“I was there all the time,” Miller says. “I was raised by my mom, but I spent every day with my grandad. My mom was always at work, so I’d be chilling with my grandad. I guess you could say that I was raised by both in a sense. I think me and my grandad are a little bit closer though, ’cause I spent most of my days with him. He taught me pretty much everything I know about these horses.”
[ ] when Miller began riding in the city and saw how young Detroiters connected with the animals, he realized he could offer them the same joy he found in horses.
“The kids were actually fascinated,” he says, “so I started bringing them out more, letting the kids touch them. Then, as I got more comfortable with the horse, I started putting the kids on the horse, just showing them a little something different. So I bring them down about twice a week. It’s kind of like a learning experience for both the children and the horse, in my eyes.”
‘When I get on the horse, everything else really don’t matter. I can ride down these streets in the toughest neighborhood. It really just don’t matter when I’m on the horse.’
(ANSA.IT) ROME, ITALY — Rome’s famed ‘botticelle’ horse-drawn tourist carriages are to move from the streets of the Italian capital to its villas’ parks under a measure passed by the environmental committee on Tuesday, 25 September.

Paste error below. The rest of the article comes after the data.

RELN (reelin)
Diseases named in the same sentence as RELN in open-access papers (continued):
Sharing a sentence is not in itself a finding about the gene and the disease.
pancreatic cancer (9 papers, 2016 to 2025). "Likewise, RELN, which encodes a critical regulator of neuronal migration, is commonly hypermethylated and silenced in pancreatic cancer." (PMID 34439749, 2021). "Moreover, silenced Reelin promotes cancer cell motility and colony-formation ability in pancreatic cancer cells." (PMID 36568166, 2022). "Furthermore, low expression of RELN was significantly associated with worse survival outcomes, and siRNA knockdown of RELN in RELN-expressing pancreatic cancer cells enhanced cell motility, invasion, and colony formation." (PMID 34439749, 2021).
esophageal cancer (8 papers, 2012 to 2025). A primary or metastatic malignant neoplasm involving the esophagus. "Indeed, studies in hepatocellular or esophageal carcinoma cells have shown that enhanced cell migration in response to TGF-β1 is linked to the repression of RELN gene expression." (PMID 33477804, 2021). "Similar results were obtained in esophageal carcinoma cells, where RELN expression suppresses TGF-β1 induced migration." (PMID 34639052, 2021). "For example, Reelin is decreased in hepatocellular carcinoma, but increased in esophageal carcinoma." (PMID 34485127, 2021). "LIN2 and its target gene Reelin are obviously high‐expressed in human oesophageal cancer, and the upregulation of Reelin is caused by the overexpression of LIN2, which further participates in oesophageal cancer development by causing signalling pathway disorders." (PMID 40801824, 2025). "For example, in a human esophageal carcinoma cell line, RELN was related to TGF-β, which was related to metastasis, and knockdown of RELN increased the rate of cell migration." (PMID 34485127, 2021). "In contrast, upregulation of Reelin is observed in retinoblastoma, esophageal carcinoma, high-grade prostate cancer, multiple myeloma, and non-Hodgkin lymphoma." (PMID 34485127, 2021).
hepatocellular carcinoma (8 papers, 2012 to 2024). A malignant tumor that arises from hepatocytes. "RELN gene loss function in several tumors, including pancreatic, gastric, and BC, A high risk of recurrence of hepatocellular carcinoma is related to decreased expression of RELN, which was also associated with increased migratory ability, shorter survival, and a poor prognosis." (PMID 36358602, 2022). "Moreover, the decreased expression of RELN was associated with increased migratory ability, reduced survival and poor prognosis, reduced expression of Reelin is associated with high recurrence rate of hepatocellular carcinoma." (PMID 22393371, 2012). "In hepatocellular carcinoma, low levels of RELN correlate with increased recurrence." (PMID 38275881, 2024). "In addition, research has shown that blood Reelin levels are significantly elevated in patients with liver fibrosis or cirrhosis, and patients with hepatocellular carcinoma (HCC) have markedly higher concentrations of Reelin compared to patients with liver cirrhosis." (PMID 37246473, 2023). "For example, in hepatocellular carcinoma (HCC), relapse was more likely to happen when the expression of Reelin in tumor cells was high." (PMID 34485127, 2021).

The move is set to be put to final approval by the mobility committee “within the first few days of October”, sources said.
“Among the key aims of the measure is to avoid all suffering to the horses, taking the botticelle activities to more suitable locations like parks and historic villas,” said the head of the Rome environmental committee, Daniele Diaco of the ruling anti-establishment 5-Star Movement (M5S).
It will also be possible for drivers to switch jobs and apply for taxi licenses, he said.
Since no new botticelle licenses will be issued, the carriages may disappear if all 32 drivers apply to become taxi drivers.
Animal rights groups have long complained that the horses are subject to too much stress and strain on Rome’s hot cobbled streets.
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Too much stress and strain? Hot cobbled streets? Yes, we agree. However, that’s only the beginning of what these horses suffer. Pictures say a thousand words. Look familiar?
Where do the horses live? The same type of miserable conditions, totally unnatural for a horse, as any other carriage horse in any other city. This is a worldwide system of abuse.
We can’t use this image linked here without paying for it, but it shows what the typical stall looks like.
Ban Horse Drawn Carriages
Even with moving Rome’s carriage horses to park like settings, the horses will still be working in the same weather conditions, still living in the same crumbling buildings totally in situations totally unnatural to a horse, pulling heavy loads of tourists, and can still be spooked.
“Since no new botticelle licenses will be issued, the carriages may disappear if all 32 drivers apply to become taxi drivers.”
Here is the intended replacement for the horses.
This is the best we can hope for. However, what will happen to the horses? Turned into sausages no doubt, an Italian gastromic favourite.